"ThinkFast: March 3, 2006"
ThinkFast is a new feature of ThinkProgress. (It’s still a work in progress – let us know what you think.)
The Senate overwhelmingly passed legislation to renew “the sweeping antiterror law known as the USA Patriot Act.” Sen. Russ Feingold (D-WI), one of ten senators to vote against the bill, said, “This fight is not over, Mr. President. … I am convinced that in the end, the government will respond to the people, as it should.”
Attorney General Gonzales said yesterday “that the administration is not conducting any warrantless domestic surveillance programs beyond the one that President Bush has acknowledged,” contradicting claims by the NSA whistleblower who helped expose the first program.
After furor grew over the reclassification of National Archives documents, Allen Weinstein, the nation’s chief archivist, announced a “moratorium” on the process until an audit can be completed to determine which records should be secret.
“Four years after the Taliban were ousted from power by the American military, their presence [in Afghanistan] is bigger and more menacing than ever,” the NYT reports.
Rep. Duncan Hunter (R-CA), chairman of the House Armed Services Committee, said yesterday “Dubai cannot be trusted” to manage U.S. ports. He vowed to scuttle the Dubai Ports World deal and push legislation to block a second Dubai company’s efforts to acquire two U.S. plants that manufacture precision components for military aircraft and tank engines.
The Homeland Security inspector general’s office “says it can’t widely distribute electronic announcements of new watchdog reports” because “the department lacks capacity to create a mass email list.” DHS spokesperson: “We don’t have a fix at this point.”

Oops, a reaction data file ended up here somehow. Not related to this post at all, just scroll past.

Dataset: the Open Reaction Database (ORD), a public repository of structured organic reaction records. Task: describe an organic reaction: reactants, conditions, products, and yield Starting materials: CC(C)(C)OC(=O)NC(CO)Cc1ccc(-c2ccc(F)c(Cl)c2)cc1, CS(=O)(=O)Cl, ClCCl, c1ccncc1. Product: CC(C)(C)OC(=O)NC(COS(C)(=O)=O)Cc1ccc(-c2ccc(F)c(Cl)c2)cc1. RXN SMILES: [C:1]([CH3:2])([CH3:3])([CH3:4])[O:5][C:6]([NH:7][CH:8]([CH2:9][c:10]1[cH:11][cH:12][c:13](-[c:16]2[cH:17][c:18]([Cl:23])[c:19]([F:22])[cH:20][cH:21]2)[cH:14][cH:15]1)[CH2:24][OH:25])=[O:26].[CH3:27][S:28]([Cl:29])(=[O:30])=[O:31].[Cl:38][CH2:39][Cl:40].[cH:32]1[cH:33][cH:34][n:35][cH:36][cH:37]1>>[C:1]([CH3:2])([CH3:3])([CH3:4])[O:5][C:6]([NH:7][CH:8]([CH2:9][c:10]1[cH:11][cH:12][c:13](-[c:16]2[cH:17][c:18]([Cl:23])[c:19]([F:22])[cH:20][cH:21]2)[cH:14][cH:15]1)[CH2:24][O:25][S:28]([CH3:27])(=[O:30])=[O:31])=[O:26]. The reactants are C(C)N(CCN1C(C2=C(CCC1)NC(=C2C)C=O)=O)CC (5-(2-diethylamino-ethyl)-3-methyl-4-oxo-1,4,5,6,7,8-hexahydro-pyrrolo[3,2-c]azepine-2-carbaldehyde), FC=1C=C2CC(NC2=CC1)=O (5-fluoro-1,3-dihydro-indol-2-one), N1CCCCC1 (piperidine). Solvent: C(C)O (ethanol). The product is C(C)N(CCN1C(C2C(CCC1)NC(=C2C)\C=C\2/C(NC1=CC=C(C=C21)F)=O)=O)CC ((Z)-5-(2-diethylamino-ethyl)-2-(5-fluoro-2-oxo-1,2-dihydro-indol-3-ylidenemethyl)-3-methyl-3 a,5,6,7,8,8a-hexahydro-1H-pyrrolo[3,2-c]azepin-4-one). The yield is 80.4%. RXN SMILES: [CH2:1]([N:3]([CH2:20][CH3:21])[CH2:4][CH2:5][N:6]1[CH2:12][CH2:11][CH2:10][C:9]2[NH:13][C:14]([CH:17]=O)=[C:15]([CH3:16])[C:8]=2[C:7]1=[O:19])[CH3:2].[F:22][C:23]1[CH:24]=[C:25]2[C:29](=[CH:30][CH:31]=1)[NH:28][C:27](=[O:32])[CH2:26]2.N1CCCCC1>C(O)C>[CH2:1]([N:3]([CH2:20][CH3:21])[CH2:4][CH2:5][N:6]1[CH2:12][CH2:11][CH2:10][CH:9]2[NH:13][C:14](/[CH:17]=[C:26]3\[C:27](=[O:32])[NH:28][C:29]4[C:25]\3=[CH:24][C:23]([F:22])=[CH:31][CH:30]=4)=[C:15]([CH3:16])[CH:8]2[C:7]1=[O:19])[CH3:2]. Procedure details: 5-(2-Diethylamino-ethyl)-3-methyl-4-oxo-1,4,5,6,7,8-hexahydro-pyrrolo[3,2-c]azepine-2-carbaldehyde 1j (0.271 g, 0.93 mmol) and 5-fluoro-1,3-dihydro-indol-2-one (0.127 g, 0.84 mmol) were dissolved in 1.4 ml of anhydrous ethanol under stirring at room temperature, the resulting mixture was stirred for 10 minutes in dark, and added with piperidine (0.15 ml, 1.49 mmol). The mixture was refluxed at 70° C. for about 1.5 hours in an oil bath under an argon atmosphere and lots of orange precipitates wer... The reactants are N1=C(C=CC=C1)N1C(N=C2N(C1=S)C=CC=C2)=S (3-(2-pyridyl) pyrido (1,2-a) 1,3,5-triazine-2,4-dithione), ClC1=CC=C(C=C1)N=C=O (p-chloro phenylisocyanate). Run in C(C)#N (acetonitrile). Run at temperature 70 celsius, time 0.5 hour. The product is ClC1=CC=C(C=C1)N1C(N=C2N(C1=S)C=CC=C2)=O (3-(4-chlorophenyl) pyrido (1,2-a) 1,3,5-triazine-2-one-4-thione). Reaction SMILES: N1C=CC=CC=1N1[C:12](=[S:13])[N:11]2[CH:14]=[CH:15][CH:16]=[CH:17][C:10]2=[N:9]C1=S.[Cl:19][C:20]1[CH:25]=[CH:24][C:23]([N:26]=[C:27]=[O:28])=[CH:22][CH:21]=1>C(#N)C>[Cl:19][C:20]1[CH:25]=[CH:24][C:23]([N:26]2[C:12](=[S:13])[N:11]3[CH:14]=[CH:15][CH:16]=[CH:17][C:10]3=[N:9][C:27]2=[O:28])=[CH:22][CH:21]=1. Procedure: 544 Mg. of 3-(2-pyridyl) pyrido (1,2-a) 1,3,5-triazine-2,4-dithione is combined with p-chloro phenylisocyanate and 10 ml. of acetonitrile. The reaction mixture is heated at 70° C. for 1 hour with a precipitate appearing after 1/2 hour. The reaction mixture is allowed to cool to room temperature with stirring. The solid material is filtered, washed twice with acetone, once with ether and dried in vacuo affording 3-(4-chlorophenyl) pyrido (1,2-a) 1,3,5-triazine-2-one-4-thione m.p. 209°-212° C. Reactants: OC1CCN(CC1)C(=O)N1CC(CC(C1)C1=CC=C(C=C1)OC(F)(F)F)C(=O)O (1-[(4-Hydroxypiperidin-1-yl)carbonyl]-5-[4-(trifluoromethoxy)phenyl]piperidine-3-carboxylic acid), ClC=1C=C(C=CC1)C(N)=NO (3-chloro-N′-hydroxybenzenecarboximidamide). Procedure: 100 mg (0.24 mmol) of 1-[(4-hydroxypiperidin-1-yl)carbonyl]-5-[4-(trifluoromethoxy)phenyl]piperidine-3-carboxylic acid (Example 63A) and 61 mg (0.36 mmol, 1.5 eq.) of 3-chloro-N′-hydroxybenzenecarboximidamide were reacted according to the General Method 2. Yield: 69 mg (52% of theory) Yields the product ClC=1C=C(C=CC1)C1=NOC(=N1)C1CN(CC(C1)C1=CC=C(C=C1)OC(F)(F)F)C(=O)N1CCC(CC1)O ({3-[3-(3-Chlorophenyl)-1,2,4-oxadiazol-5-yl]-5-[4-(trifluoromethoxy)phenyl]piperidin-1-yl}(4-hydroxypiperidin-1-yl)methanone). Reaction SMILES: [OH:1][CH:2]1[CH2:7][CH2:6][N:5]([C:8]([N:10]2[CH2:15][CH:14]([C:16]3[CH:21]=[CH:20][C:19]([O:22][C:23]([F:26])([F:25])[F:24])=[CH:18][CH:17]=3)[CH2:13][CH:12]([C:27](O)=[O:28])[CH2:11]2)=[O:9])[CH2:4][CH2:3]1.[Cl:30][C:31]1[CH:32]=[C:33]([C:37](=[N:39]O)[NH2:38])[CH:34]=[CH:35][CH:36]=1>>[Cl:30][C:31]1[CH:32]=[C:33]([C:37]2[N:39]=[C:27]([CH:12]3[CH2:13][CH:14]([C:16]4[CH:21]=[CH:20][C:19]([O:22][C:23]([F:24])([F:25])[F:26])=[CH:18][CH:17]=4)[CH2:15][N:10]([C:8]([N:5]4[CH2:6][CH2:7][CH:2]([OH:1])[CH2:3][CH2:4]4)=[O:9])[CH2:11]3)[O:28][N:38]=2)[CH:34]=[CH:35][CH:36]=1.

Former FEMA director Michael Brown this morning called for Homeland Security Secretary Michael Chertoff’s dismissal. Meanwhile, lawmakers on Capitol Hill are calling for an independent commission to investigate the Katrina response, in light of the new Katrina tapes.
“Worried about arsenic in your bottled water, mercury in your fish or pesticides in your vegetables?” These are “among hundreds of different warnings” that could disappear under a conservative bill “moving toward House approval.”
A Senate committee yesterday “rejected a bipartisan proposal to establish an independent office to oversee the enforcement of congressional ethics and lobbying laws,” marking the second bipartisan buckling on ethics reform this week.
And finally: A Clemson University student newspaper is raffling off an AK-47 to “start a discussion about the Second Amendment.” What could go wrong?
What did we miss? Let us know in the comments section.